When Pretty Hurts: Reconciling My Nationality and My Racial Politics

I am against beauty pageants in all their forms. In my opinion they remind me of quadroon balls where women of color were basically vying for the attention of wealthy white men to marry and improve their stock. The question section was evidence of this archaic practice as the questions asked were not complex in anyway and the contestants were forced to answer in under thirty seconds (More importantly this thing is funded by Trump). In 2015 are we still determining a woman’s beauty and intellect base on 30 seconds of them speaking and about 3 minutes of them walking (Evening gown, swimsuit, costume)? It appears so but that isn’t even why I’m writing this post. I am writing this post because as a Jamaican I am deeply upset but not surprised by the results of the competition. The crowd and apparently other contestants felt that Kaci Fennell should have won and I agree. At the same time I stand by my statements I made before in my previous post, Jamaica does have lingering systemic issues with race and skin color that need to be addressed. For example the play character Delcita is played by an actress wearing blackface. Though blackface does not have the same historical weight  as it does in the US it is still used to attempt to convey that Delcita is supposed to be ugly in addition to being somewhat dimwitted. It is in this context that it is understandable why true beauty representation does not exist. That aside here is why as a Jamaican I was upset (even if I wasn’t Jamaican I’d still be upset because she was the darkest one there in the top 5 and did not win).

Last night’s results at the Miss Universe competition are evidence as to why skin color issues are allowed to abound because only a certain type is allowed to win. I mentioned ithat the piece was a critique of how race and beauty operate in Jamaica yet that is a microcosm of racial dynamics when compared to the macrocosm that is major beauty pageant presents. The truth is skin color is a global problem and it can be argued that seeing who the winners tend to be as either white or racial ambiguous it is easy to why similar contestants would need to be chosen in order to compete in an international competition. So how do I reconcile my national pride without surrendering my commentary on racial politics at play? I just do I guess. I am one who is against “you must choose a side” logic. I criticize Jamaica because I love it. For example, I love and look up to Usain Bolt but if God forbid he ever used performance enhancing drugs knowingly I would condemn the use but still support his road to getting clean. The same is how I look at Jamaica. I do embrace “Out of many, one people” but I also understand how it can be used as a crutch to prevent conversations about the systemic racial problems the country faces. Part of me wants Jamaica to be more accepting of all the beauties that are within its borders (the ideal would be for these competitions to be done away with but I won’t hold my breath) but this desire is not restricted to Jamaica but everywhere. Kaci did present a different beauty than what I normally see represented at these pageants and in that case it was amazing and necessary. Her not winning is also a testament to how beauty standards are still constructed on a global scale (It was also problematic that the judges were all men though because if implicit bias means anything it is easy to see how certain people ranked higher). All in all beauty pageants don’t prove a thing about a woman’s self worth and beauty but only contribute to our global problem especially with our dark girls. Some might say “well at least a woman of color won” and they are right to extent but in my honest opinion the fetishization of latina women allows for this. Latin women who have light enough skin can still be considered beautiful in a white supremacist system. Kaci was the darkest one up there which I expected but also shows a part of the problem. When a dark skinned afro-Colombian woman wins Miss Universe call me.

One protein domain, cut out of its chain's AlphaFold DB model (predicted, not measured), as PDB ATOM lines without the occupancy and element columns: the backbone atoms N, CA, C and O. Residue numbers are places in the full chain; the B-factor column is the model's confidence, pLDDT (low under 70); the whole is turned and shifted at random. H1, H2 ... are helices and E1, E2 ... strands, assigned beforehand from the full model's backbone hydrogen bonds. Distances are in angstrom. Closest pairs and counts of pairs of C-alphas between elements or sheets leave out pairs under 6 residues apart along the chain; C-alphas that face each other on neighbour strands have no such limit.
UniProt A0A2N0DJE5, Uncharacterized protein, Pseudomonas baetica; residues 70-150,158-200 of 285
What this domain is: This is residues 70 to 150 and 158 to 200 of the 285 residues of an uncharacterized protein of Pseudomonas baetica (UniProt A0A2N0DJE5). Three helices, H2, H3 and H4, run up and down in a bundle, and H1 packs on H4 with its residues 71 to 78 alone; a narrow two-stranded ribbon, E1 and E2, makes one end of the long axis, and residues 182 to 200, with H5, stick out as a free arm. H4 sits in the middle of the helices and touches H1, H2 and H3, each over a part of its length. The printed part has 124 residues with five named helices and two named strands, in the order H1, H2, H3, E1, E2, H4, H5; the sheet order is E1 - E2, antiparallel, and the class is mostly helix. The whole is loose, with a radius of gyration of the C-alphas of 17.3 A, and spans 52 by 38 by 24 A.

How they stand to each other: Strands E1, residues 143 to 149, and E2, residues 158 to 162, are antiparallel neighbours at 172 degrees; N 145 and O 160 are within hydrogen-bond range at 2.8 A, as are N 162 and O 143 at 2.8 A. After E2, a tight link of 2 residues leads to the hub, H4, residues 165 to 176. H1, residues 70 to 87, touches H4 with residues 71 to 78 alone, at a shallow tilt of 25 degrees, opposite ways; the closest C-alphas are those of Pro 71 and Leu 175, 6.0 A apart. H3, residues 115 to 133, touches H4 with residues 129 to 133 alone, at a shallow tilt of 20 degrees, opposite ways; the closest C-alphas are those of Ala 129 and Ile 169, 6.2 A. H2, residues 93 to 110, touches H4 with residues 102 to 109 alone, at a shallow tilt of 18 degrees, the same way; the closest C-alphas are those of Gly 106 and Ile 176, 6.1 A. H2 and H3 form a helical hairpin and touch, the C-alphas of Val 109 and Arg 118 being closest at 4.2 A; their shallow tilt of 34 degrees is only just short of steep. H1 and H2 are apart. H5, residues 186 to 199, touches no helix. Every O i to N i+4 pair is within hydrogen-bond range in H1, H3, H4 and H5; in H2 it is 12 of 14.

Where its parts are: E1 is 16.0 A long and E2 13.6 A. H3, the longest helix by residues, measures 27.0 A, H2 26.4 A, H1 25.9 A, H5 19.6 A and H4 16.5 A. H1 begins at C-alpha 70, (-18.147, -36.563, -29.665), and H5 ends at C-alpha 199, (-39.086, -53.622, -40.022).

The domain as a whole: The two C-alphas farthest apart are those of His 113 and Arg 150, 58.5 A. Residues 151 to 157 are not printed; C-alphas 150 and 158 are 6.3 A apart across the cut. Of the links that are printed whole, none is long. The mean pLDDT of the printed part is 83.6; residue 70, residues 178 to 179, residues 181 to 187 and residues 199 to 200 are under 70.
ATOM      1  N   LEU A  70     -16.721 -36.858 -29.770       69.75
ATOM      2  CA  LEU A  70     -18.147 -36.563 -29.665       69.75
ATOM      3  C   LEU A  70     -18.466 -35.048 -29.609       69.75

That’s why for me Lupita Nyong’o and Viola Davis prove why they don’t need the approval of society to be considered beautiful because beauty comes from within and not without. Just look at them embracing their dark skin and natural hair going against societal norms!

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One thought on “When Pretty Hurts: Reconciling My Nationality and My Racial Politics

  1. Great post!! i completely agree with you. lupita was stunning – my favorite by far ❤
    instagram: the_ch1ara

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